Heavy metal has always been defined by an infatuation with death, violence, and the darkest aspects of the human experience.
From Black Sabbath summoning visions of witches and black magic to Kiss dressing as demons to Slayer and their reign of blood, metal has become synonymous with the most unsavory tendencies of mankind.
But when Iron Maiden released arguably their most signature hit, “Run to the Hills,” a galloping heavy metal look at the genocide and enslavement of Native Americans, an entire generation of young metalheads began to see the genre as a way to discuss and explore not just the themes of violence, but the historical and societal contexts that often result in it.
French prog-metal stalwarts Gojira have been barreling down that avenue with their most recent effort “Fortitude.” It’s an album-length exploration of the unquenchable thirst for the acquisition, exploitation, and inevitable destruction of seemingly everything by mankind, focusing particularly on indigenous displacement and environmental collapse.
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Performing in OKC
Fitting then that the band will be bringing those tragic and terrifying themes with them to the once-Native land of Oklahoma when they take the stage at the Diamond Ballroom this Friday, just four days removed from Columbus Day/Indigenous Peoples Day.
Never strangers to activist lyricism, often focusing on the devastation of climate change, for “Fortitude,” Gojira claims to have been moved to action by the displacement of the world’s indigenous populations, an inspiration that is made explicitly clear in the videos for the album’s lead singles.
“The Chant” focuses on visuals of Tibetan children being driven from their homelands during the Chinese occupation of the late ’40s. The video for the track “Amazonia” showcases the continuing fiery destruction of the Amazon rainforest and the rituals, protests, and violence erupting from the fear and displacement of the Amazonian natives.
“Metal has always been an art form for outcasts,” said Stin, bassist for OKC-based experimental metal outfit Chat Pile. “It’s an outlet for those involved to express and explore topics of injustice, corruption, apocalyptic doom, and existential dread. If the best metal helps us confront the horrors of reality, I can’t think of a better topic than environmental collapse.”
But whereas an environmental apocalypse may be the most universal horror facing the world, the ways in which various Native peoples are being affected by climate change are as diverse and complex as the cultures themselves. As a group of four white, French men, Gojira are arguably walking a fine and challenging line between activism and appropriation.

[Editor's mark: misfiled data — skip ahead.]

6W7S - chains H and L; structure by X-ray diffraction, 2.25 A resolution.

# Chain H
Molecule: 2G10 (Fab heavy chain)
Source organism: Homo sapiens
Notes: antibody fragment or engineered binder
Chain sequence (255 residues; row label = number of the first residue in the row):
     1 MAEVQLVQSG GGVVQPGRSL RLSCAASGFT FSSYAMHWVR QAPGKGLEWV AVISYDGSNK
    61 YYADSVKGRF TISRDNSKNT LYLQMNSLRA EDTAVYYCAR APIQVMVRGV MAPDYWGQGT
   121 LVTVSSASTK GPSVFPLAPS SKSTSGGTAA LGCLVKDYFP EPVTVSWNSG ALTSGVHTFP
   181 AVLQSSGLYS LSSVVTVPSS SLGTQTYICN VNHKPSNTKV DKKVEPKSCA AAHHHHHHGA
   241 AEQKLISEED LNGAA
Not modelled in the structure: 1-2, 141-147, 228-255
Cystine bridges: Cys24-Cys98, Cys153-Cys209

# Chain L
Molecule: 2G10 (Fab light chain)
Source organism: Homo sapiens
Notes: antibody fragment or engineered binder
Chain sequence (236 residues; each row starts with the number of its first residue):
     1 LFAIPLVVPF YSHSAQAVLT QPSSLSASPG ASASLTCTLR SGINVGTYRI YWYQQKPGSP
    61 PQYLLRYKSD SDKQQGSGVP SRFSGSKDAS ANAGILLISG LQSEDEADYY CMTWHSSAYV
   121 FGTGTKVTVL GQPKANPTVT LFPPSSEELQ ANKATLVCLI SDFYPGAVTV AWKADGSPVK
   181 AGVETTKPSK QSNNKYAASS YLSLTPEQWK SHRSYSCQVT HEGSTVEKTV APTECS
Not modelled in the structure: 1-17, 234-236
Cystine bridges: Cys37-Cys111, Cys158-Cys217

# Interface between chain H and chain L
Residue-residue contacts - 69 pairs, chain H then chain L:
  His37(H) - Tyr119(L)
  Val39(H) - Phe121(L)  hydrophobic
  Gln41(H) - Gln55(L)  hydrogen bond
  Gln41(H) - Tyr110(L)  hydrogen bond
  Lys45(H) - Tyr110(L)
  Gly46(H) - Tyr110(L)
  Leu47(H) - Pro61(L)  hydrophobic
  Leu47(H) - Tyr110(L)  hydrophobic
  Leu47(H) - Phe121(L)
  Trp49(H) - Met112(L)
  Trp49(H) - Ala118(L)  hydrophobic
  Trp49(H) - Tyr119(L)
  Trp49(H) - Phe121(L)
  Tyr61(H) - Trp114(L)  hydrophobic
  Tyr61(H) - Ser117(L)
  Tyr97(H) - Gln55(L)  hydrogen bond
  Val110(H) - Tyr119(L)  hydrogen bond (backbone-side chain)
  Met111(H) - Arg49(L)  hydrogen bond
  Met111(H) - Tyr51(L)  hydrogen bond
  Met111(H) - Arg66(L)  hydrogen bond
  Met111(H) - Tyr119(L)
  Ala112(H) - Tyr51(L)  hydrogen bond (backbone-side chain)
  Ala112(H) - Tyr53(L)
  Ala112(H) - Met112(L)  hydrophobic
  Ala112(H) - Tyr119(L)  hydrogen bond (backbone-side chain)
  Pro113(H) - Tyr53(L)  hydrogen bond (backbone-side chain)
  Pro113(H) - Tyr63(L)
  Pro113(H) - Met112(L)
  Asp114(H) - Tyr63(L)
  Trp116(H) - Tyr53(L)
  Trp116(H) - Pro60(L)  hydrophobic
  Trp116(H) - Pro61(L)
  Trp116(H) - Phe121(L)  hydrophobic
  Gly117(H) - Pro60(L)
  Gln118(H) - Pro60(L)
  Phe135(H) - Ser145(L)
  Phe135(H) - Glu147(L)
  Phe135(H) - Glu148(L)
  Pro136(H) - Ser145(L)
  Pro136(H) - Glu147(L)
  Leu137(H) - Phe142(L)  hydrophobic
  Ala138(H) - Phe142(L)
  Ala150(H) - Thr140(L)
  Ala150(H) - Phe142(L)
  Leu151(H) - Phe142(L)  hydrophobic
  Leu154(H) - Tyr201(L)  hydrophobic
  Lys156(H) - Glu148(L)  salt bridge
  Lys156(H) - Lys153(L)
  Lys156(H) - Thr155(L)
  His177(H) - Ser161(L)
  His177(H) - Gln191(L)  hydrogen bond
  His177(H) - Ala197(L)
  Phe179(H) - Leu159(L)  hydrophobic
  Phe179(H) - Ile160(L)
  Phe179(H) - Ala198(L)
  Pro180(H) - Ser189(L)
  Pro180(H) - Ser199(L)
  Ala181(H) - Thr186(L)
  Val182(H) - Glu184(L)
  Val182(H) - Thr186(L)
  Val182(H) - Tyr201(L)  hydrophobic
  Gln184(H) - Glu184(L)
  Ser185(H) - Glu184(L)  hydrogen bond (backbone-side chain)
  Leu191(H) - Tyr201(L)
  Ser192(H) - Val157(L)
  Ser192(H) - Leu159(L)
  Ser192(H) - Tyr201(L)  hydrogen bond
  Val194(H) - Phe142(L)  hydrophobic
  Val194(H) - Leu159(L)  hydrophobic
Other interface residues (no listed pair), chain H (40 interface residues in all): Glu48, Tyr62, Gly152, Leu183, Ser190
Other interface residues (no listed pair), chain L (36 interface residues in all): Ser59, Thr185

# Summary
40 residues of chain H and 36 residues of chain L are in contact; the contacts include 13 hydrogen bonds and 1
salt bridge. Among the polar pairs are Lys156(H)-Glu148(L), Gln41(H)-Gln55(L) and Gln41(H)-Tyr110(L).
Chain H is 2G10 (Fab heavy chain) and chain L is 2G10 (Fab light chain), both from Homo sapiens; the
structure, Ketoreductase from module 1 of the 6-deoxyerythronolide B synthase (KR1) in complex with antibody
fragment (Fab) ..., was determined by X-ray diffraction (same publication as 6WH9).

Perspective is key
There might be few people better equipped to consider this issue than Professor Paul Bones, an Associate Professor of Sociology at Texas Woman’s University, an Oklahoman that received a Masters and Ph.D. at OU, and a lifelong, diehard fan of heavy metal. When asked about this question of appropriation versus legitimate activism on “Fortitude,” Prof. Bones was easily able to place the album and its subject matter into the larger context of metal’s history.
“I think violent imagery is a key component of metal,” he told me. “It’s kind of the point, just as a genre that embraces aggression. Indigenous history lends itself to that, and it brings with it authenticity. I would hope that metal would stay away from that kind of exploitation, but I think it’s an easy trap to fall into, and I say this as someone who loves metal and is a big fan of these bands.”
Bones is quick to point out that perspective is key and that many different artists may be using similar historical and cultural imagery, but each for very different reasons.
“For Sepultura, it was an act of reclaiming their culture – going back to their roots – as a rejection of settler colonialism,” Bones says of the legendary Brazilian metal band and their 1996 classic “Roots,” itself an exploration of the Native peoples of the Amazon and its destruction.
“For Iron Maiden, I think it was meant to engage with that ‘cowboys and Indians’ imagery that has defined Western boyhood. It was a musical play, which if you’ve ever seen Maiden live, you know that fits. For Gojira, I think it is a legitimate attempt to draw attention to a worthy cause and pay tribute. But I’m not sure how well that comes off in 2021.”
In order to pay that tribute, and to supersede any accusations of appropriating the plight and struggle of indigenous cultures just for the sake of violent or aggressive subject matter, Gojira have put their money where their mouths are. The band has pledged the proceeds from the “Amazonia” single to the organization The Articulation of Indigenous Peoples of Brazil.
“This is a call for unity,” says Gojira vocalist Joe Duplantier in a press statement. “The music community can be powerful when united towards something meaningful like this.”
You can experience that unity and meaning, all wrapped up inside some of the most blistering and rhythmically technical metal around, this Friday at the Diamond Ballroom.
Check out diamondballroom.com for information, supporting acts, and health and safety info regarding Covid-19 policies.
Last Updated October 13, 2021, 12:18 PM by Brett Dickerson – Editor